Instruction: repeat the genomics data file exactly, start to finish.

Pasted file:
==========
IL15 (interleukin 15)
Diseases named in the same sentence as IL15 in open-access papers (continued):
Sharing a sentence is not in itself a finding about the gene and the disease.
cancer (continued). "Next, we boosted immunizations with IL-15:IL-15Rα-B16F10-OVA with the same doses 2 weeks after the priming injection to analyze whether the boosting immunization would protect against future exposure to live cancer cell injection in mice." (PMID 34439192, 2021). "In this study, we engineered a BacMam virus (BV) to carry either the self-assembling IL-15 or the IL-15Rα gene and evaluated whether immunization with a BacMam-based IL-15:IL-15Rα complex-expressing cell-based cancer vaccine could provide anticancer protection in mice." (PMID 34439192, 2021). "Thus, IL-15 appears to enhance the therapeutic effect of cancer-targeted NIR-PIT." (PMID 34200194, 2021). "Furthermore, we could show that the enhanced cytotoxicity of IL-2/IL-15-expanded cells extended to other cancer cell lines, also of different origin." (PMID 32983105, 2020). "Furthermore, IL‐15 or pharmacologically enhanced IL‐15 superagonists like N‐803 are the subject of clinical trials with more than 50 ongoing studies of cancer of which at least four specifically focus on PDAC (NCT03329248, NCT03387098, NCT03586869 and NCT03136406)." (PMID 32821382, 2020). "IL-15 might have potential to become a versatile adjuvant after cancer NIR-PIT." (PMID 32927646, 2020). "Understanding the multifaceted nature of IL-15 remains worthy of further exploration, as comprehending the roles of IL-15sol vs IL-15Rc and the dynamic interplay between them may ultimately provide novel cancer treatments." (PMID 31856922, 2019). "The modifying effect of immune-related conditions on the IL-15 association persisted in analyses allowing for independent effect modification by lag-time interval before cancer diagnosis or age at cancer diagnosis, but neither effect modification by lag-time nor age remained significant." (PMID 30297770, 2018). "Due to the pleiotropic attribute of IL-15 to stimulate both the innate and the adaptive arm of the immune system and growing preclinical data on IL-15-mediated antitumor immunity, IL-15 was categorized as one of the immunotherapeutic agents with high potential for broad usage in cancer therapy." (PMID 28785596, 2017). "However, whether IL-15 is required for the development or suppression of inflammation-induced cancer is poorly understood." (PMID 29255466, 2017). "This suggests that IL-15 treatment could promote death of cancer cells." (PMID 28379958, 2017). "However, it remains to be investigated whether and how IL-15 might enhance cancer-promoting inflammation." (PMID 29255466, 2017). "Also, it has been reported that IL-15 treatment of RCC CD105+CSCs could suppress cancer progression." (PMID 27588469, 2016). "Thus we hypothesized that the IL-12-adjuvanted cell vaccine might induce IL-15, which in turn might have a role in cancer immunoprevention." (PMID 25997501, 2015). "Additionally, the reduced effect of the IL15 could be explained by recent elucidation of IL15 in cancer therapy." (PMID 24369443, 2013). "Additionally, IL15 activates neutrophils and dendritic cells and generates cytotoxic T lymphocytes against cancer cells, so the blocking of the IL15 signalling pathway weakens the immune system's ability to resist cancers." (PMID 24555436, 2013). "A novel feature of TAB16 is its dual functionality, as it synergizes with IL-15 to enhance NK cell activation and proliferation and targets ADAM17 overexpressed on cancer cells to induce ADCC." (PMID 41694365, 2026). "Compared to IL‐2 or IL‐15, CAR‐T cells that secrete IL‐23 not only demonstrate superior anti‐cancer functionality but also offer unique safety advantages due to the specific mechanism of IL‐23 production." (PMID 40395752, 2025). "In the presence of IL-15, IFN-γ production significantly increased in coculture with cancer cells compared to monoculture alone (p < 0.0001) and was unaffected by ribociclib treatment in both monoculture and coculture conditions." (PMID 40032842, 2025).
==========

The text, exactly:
IL15 (interleukin 15)
Diseases named in the same sentence as IL15 in open-access papers (continued):
Sharing a sentence is not in itself a finding about the gene and the disease.
cancer (continued). "Next, we boosted immunizations with IL-15:IL-15Rα-B16F10-OVA with the same doses 2 weeks after the priming injection to analyze whether the boosting immunization would protect against future exposure to live cancer cell injection in mice." (PMID 34439192, 2021). "In this study, we engineered a BacMam virus (BV) to carry either the self-assembling IL-15 or the IL-15Rα gene and evaluated whether immunization with a BacMam-based IL-15:IL-15Rα complex-expressing cell-based cancer vaccine could provide anticancer protection in mice." (PMID 34439192, 2021). "Thus, IL-15 appears to enhance the therapeutic effect of cancer-targeted NIR-PIT." (PMID 34200194, 2021). "Furthermore, we could show that the enhanced cytotoxicity of IL-2/IL-15-expanded cells extended to other cancer cell lines, also of different origin." (PMID 32983105, 2020). "Furthermore, IL‐15 or pharmacologically enhanced IL‐15 superagonists like N‐803 are the subject of clinical trials with more than 50 ongoing studies of cancer of which at least four specifically focus on PDAC (NCT03329248, NCT03387098, NCT03586869 and NCT03136406)." (PMID 32821382, 2020). "IL-15 might have potential to become a versatile adjuvant after cancer NIR-PIT." (PMID 32927646, 2020). "Understanding the multifaceted nature of IL-15 remains worthy of further exploration, as comprehending the roles of IL-15sol vs IL-15Rc and the dynamic interplay between them may ultimately provide novel cancer treatments." (PMID 31856922, 2019). "The modifying effect of immune-related conditions on the IL-15 association persisted in analyses allowing for independent effect modification by lag-time interval before cancer diagnosis or age at cancer diagnosis, but neither effect modification by lag-time nor age remained significant." (PMID 30297770, 2018). "Due to the pleiotropic attribute of IL-15 to stimulate both the innate and the adaptive arm of the immune system and growing preclinical data on IL-15-mediated antitumor immunity, IL-15 was categorized as one of the immunotherapeutic agents with high potential for broad usage in cancer therapy." (PMID 28785596, 2017). "However, whether IL-15 is required for the development or suppression of inflammation-induced cancer is poorly understood." (PMID 29255466, 2017). "This suggests that IL-15 treatment could promote death of cancer cells." (PMID 28379958, 2017). "However, it remains to be investigated whether and how IL-15 might enhance cancer-promoting inflammation." (PMID 29255466, 2017). "Also, it has been reported that IL-15 treatment of RCC CD105+CSCs could suppress cancer progression." (PMID 27588469, 2016). "Thus we hypothesized that the IL-12-adjuvanted cell vaccine might induce IL-15, which in turn might have a role in cancer immunoprevention." (PMID 25997501, 2015). "Additionally, the reduced effect of the IL15 could be explained by recent elucidation of IL15 in cancer therapy." (PMID 24369443, 2013). "Additionally, IL15 activates neutrophils and dendritic cells and generates cytotoxic T lymphocytes against cancer cells, so the blocking of the IL15 signalling pathway weakens the immune system's ability to resist cancers." (PMID 24555436, 2013). "A novel feature of TAB16 is its dual functionality, as it synergizes with IL-15 to enhance NK cell activation and proliferation and targets ADAM17 overexpressed on cancer cells to induce ADCC." (PMID 41694365, 2026). "Compared to IL‐2 or IL‐15, CAR‐T cells that secrete IL‐23 not only demonstrate superior anti‐cancer functionality but also offer unique safety advantages due to the specific mechanism of IL‐23 production." (PMID 40395752, 2025). "In the presence of IL-15, IFN-γ production significantly increased in coculture with cancer cells compared to monoculture alone (p < 0.0001) and was unaffected by ribociclib treatment in both monoculture and coculture conditions." (PMID 40032842, 2025).